Senator Grassley, please get tested for COVID-19

Senator Chuck Grassley has no current plans to get tested for COVID-19, his staff told the Des Moines Register on October 2.

With three Republican senators now confirmed to have active coronavirus infections, Grassley should reconsider.

The Senate Judiciary Committee held a lengthy hearing on September 30 to question former FBI Director James Comey about the investigation of President Donald Trump’s 2016 campaign, and an executive business meeting on October 1 to discuss judicial nominations. Videos show socially distant seating at both events. Grassley wore a mask throughout the latter meeting. At the former, he didn’t have his face covered while speaking; it’s hard to tell from the video whether he was wearing a mask at other times.

Senator Mike Lee of Utah spoke at both meetings, with his face uncovered. Like many other prominent Republicans who tested positive this week, Lee had mingled and was seated near the front at the Rose Garden event on September 26 to roll out Amy Coney Barrett’s Supreme Court nomination.

Iowa’s senators were fortunately absent from that super-spreader event. But everyone who was anywhere near Lee this past week–including all Judiciary Committee members and staff–should be getting a COVID-19 test.

Nevertheless, Brianne Pfannenstiel reported for the Register,

“Sen. Grassley’s doctors have not recommended he be tested as he has not come into close contact with anyone suspected of having or confirmed to have coronavirus,” Grassley’s spokesman, Michael Zona, said in a statement. […]

Zona said Grassley, who is 87 and third in line to the presidency, “will continue to follow guidance from the Senate’s attending physician, the CDC and Iowa’s health officials.”

It’s good that Grassley wore a mask and was not seated near Lee during the hearing, but 6-foot separation doesn’t offer magical protection from the virus. In an enclosed space, droplets can circulate farther. And can the senator be sure he didn’t have any close contact with staff this week who had spent unguarded time around Lee? People are often infectious a few days before showing any symptoms.

Republicans’ new favorite catch phrase seems to be “out of an abundance of caution.” Lee claimed he got tested on October 1 “out of an abundance of caution” after “experiencing symptoms consistent with longtime allergies.” Sorry, no. Anyone who declines to social distance or goes without a mask, especially in an enclosed setting, forfeits all claim to being cautious or responsible. Lee went to a meeting attended by people in vulnerable groups, with his face uncovered, while feeling symptoms.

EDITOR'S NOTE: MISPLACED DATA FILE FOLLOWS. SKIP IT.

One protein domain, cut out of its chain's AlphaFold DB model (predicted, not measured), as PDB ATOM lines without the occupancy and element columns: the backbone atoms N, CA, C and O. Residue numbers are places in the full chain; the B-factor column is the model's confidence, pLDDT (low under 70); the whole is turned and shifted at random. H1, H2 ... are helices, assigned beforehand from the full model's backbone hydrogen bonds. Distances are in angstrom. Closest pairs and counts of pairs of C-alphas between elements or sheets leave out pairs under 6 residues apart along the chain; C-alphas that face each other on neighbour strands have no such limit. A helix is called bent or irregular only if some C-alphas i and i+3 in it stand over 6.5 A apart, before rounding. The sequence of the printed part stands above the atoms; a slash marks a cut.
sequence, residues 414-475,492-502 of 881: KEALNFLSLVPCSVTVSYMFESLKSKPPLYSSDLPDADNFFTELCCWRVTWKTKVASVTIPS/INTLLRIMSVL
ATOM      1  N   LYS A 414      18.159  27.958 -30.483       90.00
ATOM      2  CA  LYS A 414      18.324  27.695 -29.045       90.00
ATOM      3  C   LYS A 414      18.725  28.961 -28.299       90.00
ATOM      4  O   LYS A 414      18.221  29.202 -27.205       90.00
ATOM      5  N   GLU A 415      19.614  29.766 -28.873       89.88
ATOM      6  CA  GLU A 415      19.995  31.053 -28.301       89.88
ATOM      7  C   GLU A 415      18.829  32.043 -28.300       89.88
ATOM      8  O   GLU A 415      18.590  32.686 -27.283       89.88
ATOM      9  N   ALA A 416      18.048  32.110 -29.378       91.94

Senator Joni Ernst also attended Judiciary Committee proceedings this past week. Her office told Pfannenstiel on October 2,

“Senator Ernst continues to follow the advice of the Senate physician, wear a mask and adhere to public health guidelines,” her spokesperson, Kelsi Daniell, said in a statement. “And out of an abundance of caution, Senator Ernst was tested for COVID-19 today and it was negative.”

Given the known incubation period for this virus, and the chance for rapid tests to produce false negative results, Ernst should get tested again in the coming week, regardless of whether she is showing any sign of illness.

While Grassley has generally worn masks in public in recent months, Ernst has not demonstrated consistently safe conduct during the pandemic. She was hugging or otherwise in close contact with many at a Hardin County GOP fundraiser in early August, telling a reporter, “I think we’re OK” because the event was outdoors. Ernst expressed no apparent concern about the mostly maskless, indoor crowd at a Pottawattamie County GOP dinner where she spoke in early September.

Even on October 3, with the president in the hospital, Ernst’s campaign failed to insist on masks for the volunteers and supporters who gathered to support her outside WHO-TV’s studio. Her political Twitter feed continued to mock Democratic challenger Theresa Greenfield for “hiding in Chuck Schumer’s basement”–that is, holding few in-person events over the past six months.

Returning to the main point of this post: Grassley’s in the highest-risk age group for severe complications from COVID-19. He should be proactive about testing, even if only “out of an abundance of caution.”

Top image: Screenshot of Senator Chuck Grassley speaking during the Senate Judiciary Committee’s executive business meeting on October 1.

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